Virtullage in the simplest possible way can be defined as an artform generated by the process of assembling or becoming together of different entanglements and synergies that occur between the physical and virtual spaces. My presentation will focus on one case study – a 3-minute-long mini video-essay titled: Virtullage: Enyo, Dai-Nu and Glazed Gaze

This Practice as Research (PaR) based on Robin Nelson’s nexus argue that the processes of assembling within the Virtullage: Enyo, Dai-Nu and Glazed Gaze generate ‘theory imbricated within practice’ in other words praxis about the posthuman maternal and posthuman art. Moreover, my ‘doing-thinking’ process within the virtullage is informed by Rosi Braidotti’s philosophy of posthuman convergence, ‘which assumes that all matter is one (…) intelligent and self-organising’ (Braidotti and Hlavajova, 2018,340). 

The presentation will discuss the temporal aspects of virtullage making process and will examine accidental and unpredicted entanglements of spatial-temporal formations, where new – so-called – ‘knowings’ are generated (Nelson, 2013). As my virtullage practice was conducted before and during the Covid-19 pandemic the analysis will present Covid-19 virus as a non-human creative agent entangled within the creative process. 

First frame from a mini video-essay titled: Virtullage: Enyo, Dai-Nu and Glazed Gaze.


Conventions of research in the Western world have tended to privilege a Cartesian atomistic perspective, which marks the knower and the known and the subject and object of research as utterly separate through the adoption of a ‘scientific gaze.’ Theoretically informed by relational ontologies – and particularly by Karen Barad’s concept of intra-action (2007) – this presentation seeks to challenge this long-established research doxa by exploring the entanglement between researcher (observing ‘knower’), readers (observed ‘knowers’), and text (the ‘known’) in Amazon reviews to Julian Barnes’s The Sense of an Ending.  This study has a twofold aim. Firstly, it seeks to identify, within book reviews, which stylistic elements pertain to and are excluded from the literary response phenomenon (boundary-making practice). Secondly, it endeavours to shed light on the stylistic features, in The Sense of an Ending, which are responsible for reviewers’ responses (meaning-making practice). Those aims are achieved through what I would term a “diffractive” (Haraway, 1996; Barad, 2007) stylistics, i.e. through an in-depth qualitative stylistic analysis paying attention to differences in repetitions (Deleuze, 1994).


Barad, Karen Michelle. Meeting the Universe Halfway: Quantum Physics and the 

Entanglement of Matter and Meaning. Durham: Duke University Press, 2007.

Barnes, Julian. The Sense of an Ending. London: Vintage, 2012.

Deleuze, Gilles. Difference and Repetition. Translated by Paul Patton. New York: Columbia 

University Press, 1994. 

Haraway, Donna Joanne. Modest_Witness@Second_Millenium.FemaleMan_MeetsOncoMouse: Feminism and Technoscience. London; New York: Routledge, 1997.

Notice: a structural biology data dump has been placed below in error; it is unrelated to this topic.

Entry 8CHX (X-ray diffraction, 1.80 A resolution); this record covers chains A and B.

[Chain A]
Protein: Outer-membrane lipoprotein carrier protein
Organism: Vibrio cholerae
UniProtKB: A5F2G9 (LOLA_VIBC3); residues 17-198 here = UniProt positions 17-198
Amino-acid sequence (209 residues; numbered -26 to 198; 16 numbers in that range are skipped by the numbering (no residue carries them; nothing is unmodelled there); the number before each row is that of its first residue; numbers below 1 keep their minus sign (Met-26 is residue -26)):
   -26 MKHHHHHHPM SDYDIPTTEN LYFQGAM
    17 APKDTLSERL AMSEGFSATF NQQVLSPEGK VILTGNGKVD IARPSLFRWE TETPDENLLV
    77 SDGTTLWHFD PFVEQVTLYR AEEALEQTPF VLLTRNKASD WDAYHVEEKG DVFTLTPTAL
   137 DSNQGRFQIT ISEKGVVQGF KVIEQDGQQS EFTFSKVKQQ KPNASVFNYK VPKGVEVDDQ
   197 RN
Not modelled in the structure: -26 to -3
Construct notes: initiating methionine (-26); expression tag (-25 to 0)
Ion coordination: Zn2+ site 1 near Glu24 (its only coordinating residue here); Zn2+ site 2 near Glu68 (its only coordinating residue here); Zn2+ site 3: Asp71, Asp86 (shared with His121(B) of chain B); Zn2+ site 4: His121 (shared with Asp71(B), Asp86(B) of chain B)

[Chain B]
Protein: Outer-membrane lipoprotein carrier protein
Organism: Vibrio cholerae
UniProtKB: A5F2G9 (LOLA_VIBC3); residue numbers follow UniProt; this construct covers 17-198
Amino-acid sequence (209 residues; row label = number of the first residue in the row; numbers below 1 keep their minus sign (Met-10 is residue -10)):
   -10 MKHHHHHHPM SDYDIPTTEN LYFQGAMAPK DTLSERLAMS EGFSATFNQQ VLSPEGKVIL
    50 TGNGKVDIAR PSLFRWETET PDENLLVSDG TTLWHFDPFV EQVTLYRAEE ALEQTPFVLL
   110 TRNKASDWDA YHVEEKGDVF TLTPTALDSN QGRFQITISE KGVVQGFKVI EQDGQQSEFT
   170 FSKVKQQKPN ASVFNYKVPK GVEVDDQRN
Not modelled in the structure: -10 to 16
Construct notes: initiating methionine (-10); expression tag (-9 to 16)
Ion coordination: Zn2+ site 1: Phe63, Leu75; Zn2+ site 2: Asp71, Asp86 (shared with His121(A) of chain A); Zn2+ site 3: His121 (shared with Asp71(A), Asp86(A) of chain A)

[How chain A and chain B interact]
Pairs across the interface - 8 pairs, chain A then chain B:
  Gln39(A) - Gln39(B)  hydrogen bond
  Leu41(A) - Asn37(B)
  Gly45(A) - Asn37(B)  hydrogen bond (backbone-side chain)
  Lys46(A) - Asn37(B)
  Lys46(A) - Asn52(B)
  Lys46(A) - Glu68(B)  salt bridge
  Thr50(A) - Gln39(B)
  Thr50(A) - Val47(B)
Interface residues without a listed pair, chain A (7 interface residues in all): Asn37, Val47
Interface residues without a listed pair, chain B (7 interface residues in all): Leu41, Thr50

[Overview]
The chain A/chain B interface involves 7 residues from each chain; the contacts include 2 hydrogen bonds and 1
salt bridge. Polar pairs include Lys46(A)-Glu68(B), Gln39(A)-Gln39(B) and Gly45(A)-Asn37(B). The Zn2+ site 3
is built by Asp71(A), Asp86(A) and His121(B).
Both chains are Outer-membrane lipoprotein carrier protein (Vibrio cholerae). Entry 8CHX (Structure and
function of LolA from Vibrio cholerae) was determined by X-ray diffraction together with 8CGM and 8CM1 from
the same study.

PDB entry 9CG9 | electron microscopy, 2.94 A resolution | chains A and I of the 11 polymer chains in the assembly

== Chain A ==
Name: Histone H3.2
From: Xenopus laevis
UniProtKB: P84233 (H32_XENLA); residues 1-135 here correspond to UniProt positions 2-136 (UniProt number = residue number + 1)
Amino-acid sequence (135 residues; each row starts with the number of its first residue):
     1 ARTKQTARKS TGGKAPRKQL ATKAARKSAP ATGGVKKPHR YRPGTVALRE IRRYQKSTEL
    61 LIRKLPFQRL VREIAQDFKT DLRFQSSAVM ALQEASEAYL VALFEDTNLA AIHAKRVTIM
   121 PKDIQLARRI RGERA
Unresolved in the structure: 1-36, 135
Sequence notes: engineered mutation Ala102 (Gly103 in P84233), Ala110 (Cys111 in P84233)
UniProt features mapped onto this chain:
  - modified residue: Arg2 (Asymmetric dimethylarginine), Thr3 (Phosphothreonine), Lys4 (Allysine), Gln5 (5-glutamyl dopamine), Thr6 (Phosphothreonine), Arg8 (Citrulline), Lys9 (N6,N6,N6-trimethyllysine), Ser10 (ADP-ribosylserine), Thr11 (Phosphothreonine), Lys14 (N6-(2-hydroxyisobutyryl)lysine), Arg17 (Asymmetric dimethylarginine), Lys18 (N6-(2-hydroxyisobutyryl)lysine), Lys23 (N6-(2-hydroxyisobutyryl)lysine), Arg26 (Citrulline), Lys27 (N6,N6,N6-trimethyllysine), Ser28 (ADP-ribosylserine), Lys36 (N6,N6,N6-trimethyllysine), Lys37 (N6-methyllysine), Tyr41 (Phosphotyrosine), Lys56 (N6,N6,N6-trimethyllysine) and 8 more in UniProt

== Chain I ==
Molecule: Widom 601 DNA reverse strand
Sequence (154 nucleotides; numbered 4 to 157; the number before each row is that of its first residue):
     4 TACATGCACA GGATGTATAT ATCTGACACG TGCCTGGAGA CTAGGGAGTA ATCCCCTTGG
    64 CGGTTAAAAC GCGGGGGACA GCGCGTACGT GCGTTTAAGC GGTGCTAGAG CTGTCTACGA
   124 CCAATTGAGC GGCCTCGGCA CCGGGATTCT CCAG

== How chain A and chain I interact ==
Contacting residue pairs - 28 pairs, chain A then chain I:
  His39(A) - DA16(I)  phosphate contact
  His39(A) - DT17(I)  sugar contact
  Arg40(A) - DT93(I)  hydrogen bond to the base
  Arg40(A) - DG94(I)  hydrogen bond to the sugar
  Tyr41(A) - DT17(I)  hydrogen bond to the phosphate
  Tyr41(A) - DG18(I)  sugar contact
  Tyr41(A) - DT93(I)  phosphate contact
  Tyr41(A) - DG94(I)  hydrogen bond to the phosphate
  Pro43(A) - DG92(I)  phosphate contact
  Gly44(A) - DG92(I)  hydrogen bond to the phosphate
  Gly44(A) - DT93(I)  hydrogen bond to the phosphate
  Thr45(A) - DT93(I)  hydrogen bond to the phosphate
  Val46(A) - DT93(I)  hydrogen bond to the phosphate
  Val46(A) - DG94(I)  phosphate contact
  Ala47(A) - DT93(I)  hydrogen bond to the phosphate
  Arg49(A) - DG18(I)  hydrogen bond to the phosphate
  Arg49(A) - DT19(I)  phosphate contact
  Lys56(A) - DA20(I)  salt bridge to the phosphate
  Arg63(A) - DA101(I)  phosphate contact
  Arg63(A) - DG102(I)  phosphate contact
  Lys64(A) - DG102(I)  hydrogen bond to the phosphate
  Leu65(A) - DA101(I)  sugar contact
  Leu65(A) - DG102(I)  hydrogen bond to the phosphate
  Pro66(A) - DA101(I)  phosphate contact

As a listener Tuning In presents a voice that does not have the words to describe the process. There are elements of re-reading, voices of others, overlapping, re-visiting past selves, interruptions, repetition. The audio is a collection of recordings, scripts and references from early 2021 to now. My initial research plan was to examine the liveness within Samuel Beckett’s oeuvre. However, the pandemic obstructed this line of enquiry. I turned to Beckett’s plays for radio, I began investigating the listening body. A listening body moves through and within waiting spaces, it is a moment of sharing language, allowing openings/gaps/holes. The cut-ins, jump-ins and overlaps are fragmented in-between moments. By creating this audio, I am to reveal the ambiguities of other voices, and the ambiguity of the unsaid/absent.


Beginning, with the modern technology of predicable smart phone digital image capture, progressing through haptic drawing on an unpredictable hand-made transparent surface a serigraphic portrait is printed on to paper and on a considered, but unpredictable ink experiment. This paper will present the material challenges, opportunities and responses to a series of surfaces and processes in the pursuit of a single image.  

Through exploration of materials, tools, drawing implements and the opportunities and exigencies of the surfaces, the paper will review the mark making toolkit employed to embody a subject’s character and visualisation. The advancement of tacit mark making knowledge through, and over the surfaces will be presented as quiet, conscious and subconscious dialogues, followed in the act of mark-making, as Tim Ingold explains:  

We have things to know only because they have arisen. They have somehow come into existence with the forms they momentarily have, and these forms are held in place thanks to the continual flux of materials across their emergent surfaces.

(Ingold, 2019:60)

The single image itself is part of research into material encounters to establish a body of work answering the questions: Can valuable drawn and printed portraits be ethically, technically and creatively made through material drawing and serigraphic processes of interpretation, originating from digital mobile photographs? And if so, do the resultant pensive, portrait images hold within them the journey that has been travelled to make them?  

Ingold, T. 2016. A Questionnaire on Materialisms. USA. October No 155. October Magazine, Ltd. Massachusetts Institute of Technology.

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